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Survey: Moms Trust Blogs and Peers Over Government for Food Info

American moms, who are increasingly interested in hot-button food issues like pesticides, genetic modification and additives, trust food and mom blogs for information about these topics, according to a new survey.

The recent poll of 1,000 moms, conducted by Fleishman-Hillard and TheMotherhood.com, found that blogs about food and blogs by other moms were ranked higher than government sources, medical sites and corporate sources for gathering information on food.

When it comes to pesticides, for instance, food and mom blogs were cited by 34 percent of moms, while medical sites were only trusted by 20 percent, and physicians by 15 percent.

The survey found that when moms wanted information on genetically modified organisms (GMOs), 39 percent trust food and mom blogs, 31 percent look to peers (offline), 24 percent rate the government as a good source and 18 percent listed medical sites.

Looking at artificial flavors and colors, food and mom blogs were considered a source for 39 percent, but only 21 percent listed government sources and 17 percent listed physicians.

On the whole, nutritionists scored a few points better than physicians on GMOs, artificial flavors and colors, pesticides and food sources.

Some of the comments listed shed light on concerns moms have when it comes to safety and health.

“I just feel there is not enough known,” one mom commented. “We hear it is safe one day, and then not safe another and I don’t want to risk it in my kids.”

“Make it easier to know what’s healthy,” said another. “Don’t trick me with meaningless labels.” Speaking of labels, the survey found that a whopping 78 percent of moms, especially those in urban and suburban areas, reported reading them on food packages.

The survey looked at which sources moms turn to for food information. Seventy-eight percent of moms said they turn to food programs on TV, making this the first-ranked source. Food media websites came in second, with 77 percent of moms reporting that they use media websites.

The next most reported resources: food brand emails (72 percent), Facebook (65 percent), mobile apps (53 percent), Twitter (52 percent), food magazines (50 percent) and food brand blogs (46 percent).

“We found it interesting that more than three-quarters of moms are watching food programs on TV and reading food media websites, and nearly three-quarters have signed up for food brand emails, considering these are not all ‘foodie’ moms, but everyday meal-preparing moms,” said Cooper Munroe, co-founder of TheMotherhood.com. “Food brands must evaluate how they are using these trusted channels to deliver the right messages, mom to mom.”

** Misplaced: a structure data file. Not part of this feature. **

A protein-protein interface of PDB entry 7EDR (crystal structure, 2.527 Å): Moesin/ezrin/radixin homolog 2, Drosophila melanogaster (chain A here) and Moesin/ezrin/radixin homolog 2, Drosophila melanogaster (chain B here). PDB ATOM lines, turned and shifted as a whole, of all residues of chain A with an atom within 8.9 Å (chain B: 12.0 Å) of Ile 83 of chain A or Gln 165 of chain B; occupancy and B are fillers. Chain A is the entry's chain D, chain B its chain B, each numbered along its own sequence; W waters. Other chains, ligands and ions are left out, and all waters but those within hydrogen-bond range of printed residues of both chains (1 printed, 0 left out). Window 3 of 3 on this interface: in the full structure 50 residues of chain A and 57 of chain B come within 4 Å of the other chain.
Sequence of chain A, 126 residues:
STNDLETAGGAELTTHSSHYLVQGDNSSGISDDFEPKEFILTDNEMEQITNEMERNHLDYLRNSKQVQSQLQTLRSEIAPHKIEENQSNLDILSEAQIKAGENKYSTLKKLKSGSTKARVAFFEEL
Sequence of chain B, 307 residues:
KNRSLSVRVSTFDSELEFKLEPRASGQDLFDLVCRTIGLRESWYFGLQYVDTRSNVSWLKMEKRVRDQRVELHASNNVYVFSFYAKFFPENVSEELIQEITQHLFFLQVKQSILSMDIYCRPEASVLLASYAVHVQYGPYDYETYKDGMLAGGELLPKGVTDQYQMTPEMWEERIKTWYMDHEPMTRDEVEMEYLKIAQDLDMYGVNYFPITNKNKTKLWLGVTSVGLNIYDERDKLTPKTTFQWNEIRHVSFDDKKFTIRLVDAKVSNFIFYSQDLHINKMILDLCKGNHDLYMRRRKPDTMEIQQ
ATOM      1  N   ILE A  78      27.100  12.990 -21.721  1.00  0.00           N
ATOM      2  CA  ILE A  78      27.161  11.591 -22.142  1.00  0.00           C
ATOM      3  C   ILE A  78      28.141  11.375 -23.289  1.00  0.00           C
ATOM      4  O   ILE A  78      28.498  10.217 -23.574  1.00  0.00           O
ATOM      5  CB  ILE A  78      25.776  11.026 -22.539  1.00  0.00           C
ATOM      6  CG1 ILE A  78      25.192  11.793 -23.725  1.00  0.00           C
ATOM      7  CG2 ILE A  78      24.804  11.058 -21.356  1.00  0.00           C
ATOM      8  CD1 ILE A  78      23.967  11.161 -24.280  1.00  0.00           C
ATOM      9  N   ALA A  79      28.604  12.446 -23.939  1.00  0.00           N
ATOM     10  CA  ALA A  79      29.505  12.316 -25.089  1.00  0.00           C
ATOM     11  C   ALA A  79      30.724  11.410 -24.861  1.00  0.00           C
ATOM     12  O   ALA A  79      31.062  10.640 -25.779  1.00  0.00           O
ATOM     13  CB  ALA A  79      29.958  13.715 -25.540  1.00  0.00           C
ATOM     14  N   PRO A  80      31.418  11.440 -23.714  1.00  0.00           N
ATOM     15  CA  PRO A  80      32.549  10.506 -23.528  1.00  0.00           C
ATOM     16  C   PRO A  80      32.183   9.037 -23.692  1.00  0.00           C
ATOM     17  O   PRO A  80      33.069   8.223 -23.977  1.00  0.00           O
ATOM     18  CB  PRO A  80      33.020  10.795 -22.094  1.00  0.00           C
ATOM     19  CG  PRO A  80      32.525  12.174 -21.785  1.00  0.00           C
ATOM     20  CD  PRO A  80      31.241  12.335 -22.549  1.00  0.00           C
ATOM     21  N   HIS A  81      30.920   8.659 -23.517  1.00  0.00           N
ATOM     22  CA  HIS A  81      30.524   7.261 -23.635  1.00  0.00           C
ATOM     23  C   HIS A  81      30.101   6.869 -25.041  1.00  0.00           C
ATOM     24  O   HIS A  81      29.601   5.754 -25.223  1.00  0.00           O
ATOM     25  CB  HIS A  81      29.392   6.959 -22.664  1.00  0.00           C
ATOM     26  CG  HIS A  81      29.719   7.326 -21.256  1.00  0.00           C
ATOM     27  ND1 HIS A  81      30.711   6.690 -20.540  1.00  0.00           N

In the new year, 96 percent of moms said they wanted to be change food purchasing habits for their households.

Nearly 8 in 10 moms want to save more money on groceries, while 68 percent want to buy healthier food, and 49 percent want to buy less processed food. Twenty-nine percent of moms said they want to buy organic more often in 2013.

© Food Safety News
  • Disinformation is a real problem from all sources, including blogs.  One only has to look at the subject of vaccinations as an example.  You can’t trust big pharma or big agriculture.  Often, the government relies only on test results by biased parties to determine safety.  Your Dr probably earns points towards a plush retreat for prescribing certain medications.  I for one, don’t know who to believe, and although I do a lot of reading, it isn’t sufficient to become a subject matter expert and know what the truth really is.  We’ve been bred as a nation of consumers run by a government run by corporations.  

  • Barb3000

    Everyone needs to start checking the amount of sodium on the labels on cans, boxes of cereal of which I found in high amounts in all but a few boxes.  This is per cup of dry cereal that all kids eat.  Sodium is what is causing so much high blood pressure in the US. WebMD stated that a person over 50 years old should only take in 1500 MG’s of sodium a day.  That would take out almost all of the food sold in a grocery store.  They suggested using fresh vegies and frozen instead of any that is canned.  People may have to start cooking more from scratch than they used too so they can control the amount of sodium in their kids food as well as themselves.